Constantinople, Fourth Council of

Constantinople, Fourth Council of,

869–70, regarded as the eighth ecumenical council by the modern Roman Catholic Church. It has never been accepted by the Orthodox Church, which instead recognizes the council of 880 that supported PhotiusPhotius
, c.820–892?, Greek churchman and theologian, patriarch of Constantinople, b. Constantinople. He came of a noble Byzantine family. Photius was one of the most learned men of his time, a professor in the university at Constantinople and, under Byzantine Emperor
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. The council of 869 was convoked at the suggestion of Basil IBasil I
(Basil the Macedonian) , c.813–886, Byzantine emperor (867–86). His ancestors probably were Armenians or Slavs who settled in Macedonia. He became (c.856) the favorite of Emperor Michael III.
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, the new Byzantine emperor, to confirm the restoration of St. Ignatius of ConstantinopleIgnatius of Constantinople, Saint,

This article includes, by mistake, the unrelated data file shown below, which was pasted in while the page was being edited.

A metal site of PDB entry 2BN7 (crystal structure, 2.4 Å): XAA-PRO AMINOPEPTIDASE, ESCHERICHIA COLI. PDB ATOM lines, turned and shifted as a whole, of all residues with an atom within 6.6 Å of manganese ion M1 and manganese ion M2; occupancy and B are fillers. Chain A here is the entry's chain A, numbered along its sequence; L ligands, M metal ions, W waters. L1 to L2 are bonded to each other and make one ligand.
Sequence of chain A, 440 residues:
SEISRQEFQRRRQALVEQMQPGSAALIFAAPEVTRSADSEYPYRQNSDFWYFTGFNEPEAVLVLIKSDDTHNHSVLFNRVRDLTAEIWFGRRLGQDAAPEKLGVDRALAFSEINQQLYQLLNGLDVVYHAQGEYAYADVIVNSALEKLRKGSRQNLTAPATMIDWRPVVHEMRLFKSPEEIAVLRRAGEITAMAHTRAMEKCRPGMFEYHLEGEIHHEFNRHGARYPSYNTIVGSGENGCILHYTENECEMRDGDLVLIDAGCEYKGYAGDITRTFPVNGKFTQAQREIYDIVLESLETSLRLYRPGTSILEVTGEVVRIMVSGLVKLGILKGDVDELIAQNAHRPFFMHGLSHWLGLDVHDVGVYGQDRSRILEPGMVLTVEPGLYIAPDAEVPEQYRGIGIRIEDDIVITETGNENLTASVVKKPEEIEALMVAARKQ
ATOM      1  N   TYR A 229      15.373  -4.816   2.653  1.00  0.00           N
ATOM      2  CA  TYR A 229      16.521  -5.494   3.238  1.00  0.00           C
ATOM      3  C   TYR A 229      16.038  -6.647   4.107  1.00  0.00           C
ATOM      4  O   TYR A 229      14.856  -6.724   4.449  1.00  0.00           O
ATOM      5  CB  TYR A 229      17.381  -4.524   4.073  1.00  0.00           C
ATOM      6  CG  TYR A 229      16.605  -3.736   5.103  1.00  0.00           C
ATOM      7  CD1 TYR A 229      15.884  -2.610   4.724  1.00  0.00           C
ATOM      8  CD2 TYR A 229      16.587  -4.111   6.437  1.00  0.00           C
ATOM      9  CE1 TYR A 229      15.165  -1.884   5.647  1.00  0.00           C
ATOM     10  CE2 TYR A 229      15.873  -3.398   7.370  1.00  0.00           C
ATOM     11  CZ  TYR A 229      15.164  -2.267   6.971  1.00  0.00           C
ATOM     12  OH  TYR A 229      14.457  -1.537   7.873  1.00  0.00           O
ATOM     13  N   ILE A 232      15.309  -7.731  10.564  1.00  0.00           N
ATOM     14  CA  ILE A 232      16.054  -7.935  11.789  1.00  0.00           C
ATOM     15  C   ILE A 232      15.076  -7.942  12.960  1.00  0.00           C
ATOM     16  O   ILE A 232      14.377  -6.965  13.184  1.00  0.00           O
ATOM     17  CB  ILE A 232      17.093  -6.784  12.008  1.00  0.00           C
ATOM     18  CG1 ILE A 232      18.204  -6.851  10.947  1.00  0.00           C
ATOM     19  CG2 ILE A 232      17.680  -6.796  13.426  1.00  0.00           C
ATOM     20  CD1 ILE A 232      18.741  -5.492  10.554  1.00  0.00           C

c.800–877, Greek churchman, patriarch of Constantinople. A son of Byzantine Emperor Michael I, he was castrated and shut up in a monastery (813) by the man who deposed his father, Emperor Leo V, to prevent his succession to the throne.
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 to the see that Photius had resigned. Only 12 bishops attended at first, and attendance never exceeded 103. The legates of Pope Adrian II presided. Photius had already been condemned, without a hearing, at a Roman synod. At Constantinople his defense was cut short, and when he refused to sign his own condemnation, he was excommunicated. The result of these councils was to intensify the bitterness between East and West.
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